This article is part of our special report Building a stronger EU Health Union: where to start?.
A real strategy to tackle undernutrition, and not only obesity and overweight, should be implemented in the EU policy agenda in the wake of the revived cancer fight and COVID-crisis, several lawmakers have stressed in a recent virtual event.
Organised by the European Nutrition for Health Alliance, the event intended to look at how to better establish the concept of integrated nutritional care both at the EU level and in national health care systems.
According to experienced socialist MEP Marc Tarabella, the EU ambition on health was recently restored by the Commission’s pivotal food policy, the Farm to Fork strategy, and Europe’s Beating Cancer Plan, which is being finalised.
This new enthusiasm could pave the way for the concept of integrated nutrition to be considered as key for better healthcare, the Belgian lawmaker stressed.
Another socialist MEP, the Portuguese Sara Cerdas, who is also a medical doctor, mentioned the EU4Health programme, which sees nutrition as a tool to tackle risk factors for many of the diseases that are affecting EU citizens at this moment.
Health competence is currently in the hands of member states, which means that the implementation of the inputs coming from Brussels might be lacking.
“Sometimes I regret that we decide some rules at European level, and then they are diluted in each country,” Tarabella complained.
He added that the Commission should monitor which country makes progress on nutritional care and favour the exchange of good practices among member states.
Multi-stakeholders platforms are also considered crucial to bridge the EU and the national policymaking on health.
In this sense, the Optimal Nutritional Care for All (ONCA) initiative was mnutrentioned as an example for putting different stakeholders together trying to ensure high-quality nutritional care for all European citizens through nutritional screening
Laurence Doughan from the Belgian Ministry of Health explained why the country joined the campaign, saying it was a logical continuation of the 2006 national nutrition and health plan strategy.
According to her, it is not easy to convince other member states that nutrition is more serious than it appears and she appreciated the use of the word nutritional care instead of undernutrition. “The perception is much better,” she added.
Although the multi-stakeholder approach proved to work, she also stressed the importance of ‘hard’ law: “A set of recommendations is good, but regulation is also very important.”
Address cancer care holistically
Nutrition plays a central role in cancer care, which is at the core of the EU agenda, as a plan for beating cancer is among the priorities of the European Commission and its president, Ursula von der Leyen.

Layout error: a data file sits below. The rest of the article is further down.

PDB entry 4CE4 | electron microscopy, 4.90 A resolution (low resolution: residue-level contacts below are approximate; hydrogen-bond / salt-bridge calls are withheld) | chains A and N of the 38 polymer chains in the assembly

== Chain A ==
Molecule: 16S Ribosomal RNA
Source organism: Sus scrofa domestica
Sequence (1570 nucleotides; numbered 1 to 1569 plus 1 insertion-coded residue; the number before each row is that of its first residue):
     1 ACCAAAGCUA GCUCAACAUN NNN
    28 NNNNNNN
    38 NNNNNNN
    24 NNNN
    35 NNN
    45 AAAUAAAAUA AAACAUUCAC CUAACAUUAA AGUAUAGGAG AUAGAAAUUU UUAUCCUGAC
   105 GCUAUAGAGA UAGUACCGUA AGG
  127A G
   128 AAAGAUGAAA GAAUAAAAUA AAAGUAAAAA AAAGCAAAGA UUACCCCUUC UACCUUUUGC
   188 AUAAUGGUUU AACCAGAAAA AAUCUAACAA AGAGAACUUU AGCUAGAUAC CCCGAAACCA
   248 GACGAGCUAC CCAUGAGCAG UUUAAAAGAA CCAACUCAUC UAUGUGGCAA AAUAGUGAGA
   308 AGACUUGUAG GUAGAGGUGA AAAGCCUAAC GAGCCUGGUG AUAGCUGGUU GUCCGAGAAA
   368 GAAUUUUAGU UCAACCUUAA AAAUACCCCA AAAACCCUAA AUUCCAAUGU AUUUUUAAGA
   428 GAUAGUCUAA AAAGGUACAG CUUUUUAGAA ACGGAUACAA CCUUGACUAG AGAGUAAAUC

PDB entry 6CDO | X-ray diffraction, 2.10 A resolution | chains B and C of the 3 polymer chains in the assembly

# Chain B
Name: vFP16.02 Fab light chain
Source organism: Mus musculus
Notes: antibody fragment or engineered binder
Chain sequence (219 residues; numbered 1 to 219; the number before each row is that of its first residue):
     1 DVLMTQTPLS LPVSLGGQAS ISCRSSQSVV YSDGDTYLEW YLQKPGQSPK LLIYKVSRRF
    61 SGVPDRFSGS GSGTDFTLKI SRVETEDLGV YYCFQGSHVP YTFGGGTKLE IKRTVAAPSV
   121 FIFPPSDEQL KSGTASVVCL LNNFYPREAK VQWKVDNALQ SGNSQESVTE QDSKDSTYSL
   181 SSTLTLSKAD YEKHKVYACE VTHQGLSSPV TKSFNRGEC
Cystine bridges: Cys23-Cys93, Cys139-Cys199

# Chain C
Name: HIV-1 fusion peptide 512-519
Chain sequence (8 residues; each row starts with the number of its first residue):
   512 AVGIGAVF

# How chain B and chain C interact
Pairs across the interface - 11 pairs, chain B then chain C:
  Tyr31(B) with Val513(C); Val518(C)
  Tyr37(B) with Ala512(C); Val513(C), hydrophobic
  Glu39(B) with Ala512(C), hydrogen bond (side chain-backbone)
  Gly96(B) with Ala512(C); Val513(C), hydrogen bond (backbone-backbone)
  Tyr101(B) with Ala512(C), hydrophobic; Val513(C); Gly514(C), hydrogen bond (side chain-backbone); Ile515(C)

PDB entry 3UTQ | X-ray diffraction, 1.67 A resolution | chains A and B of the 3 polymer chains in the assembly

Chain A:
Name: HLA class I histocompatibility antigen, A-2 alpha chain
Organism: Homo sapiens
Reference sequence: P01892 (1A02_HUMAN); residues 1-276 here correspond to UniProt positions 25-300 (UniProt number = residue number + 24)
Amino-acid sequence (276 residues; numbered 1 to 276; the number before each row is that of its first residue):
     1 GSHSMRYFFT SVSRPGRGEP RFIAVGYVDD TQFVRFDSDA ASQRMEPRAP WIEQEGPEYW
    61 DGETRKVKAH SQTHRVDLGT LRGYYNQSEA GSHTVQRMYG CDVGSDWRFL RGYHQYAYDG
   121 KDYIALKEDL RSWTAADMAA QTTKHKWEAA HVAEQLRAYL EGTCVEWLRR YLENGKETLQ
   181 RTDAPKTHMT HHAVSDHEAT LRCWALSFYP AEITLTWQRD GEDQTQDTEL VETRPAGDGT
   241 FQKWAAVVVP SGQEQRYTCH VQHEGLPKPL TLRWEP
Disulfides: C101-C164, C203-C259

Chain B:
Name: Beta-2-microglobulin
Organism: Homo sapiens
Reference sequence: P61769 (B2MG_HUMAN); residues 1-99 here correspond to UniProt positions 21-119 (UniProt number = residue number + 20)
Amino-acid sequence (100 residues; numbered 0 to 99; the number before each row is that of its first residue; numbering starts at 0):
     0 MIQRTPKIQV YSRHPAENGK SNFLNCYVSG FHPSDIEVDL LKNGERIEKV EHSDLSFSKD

Centre-right MEP Aldo Patriciello spoke about the link between oncological diseases and malnutrition, which represents both a burden on the health budget and an obstacle to the prevention and good treatment of cancer.
“In cancer patients, malnutrition can seriously compromise the success and continuation of cancer therapies, surgery, radiotherapy, chemotherapy, as well as the lives of the patients themselves,” he said.
He added that EU institutions should strengthen their commitment to promote nutritional screening for people at risk and patients, in order to ensure equal access of patients to nutritional care and to support education and study programmes on prevention.
“It is now scientifically proven that malnutrition is neither a consequence of the disease nor a side effect of anticancer therapies, but is at least partly predictable through adequate nutritional support that must be taken as an integral part of the patient’s therapeutic pathway.”
Matthias Schuppe, cancer team leader in the European Commission’s Directorate-General for health (DG SANTE), agreed that nutrition and nutritional care are important components of the EU executive’s approach to cancer.
“We try to address cancer holistically, which means starting from prevention through early diagnosis, treatment, and then follow up to survivors,” he said.
In this sense, nutrition plays an important role in the prevention part as healthy diets avoid obesity, with the potential to become together with physical activity a factor in reducing cancer risk.
But also the new patient-centred approach could integrate nutrition as a tool in providing optimal care.
“A better nutritional status means for these patients and their chemotherapy regimens a better quality of life and longer survival benefit,” Schuppe said.
[Edited by Zoran Radosavljevic]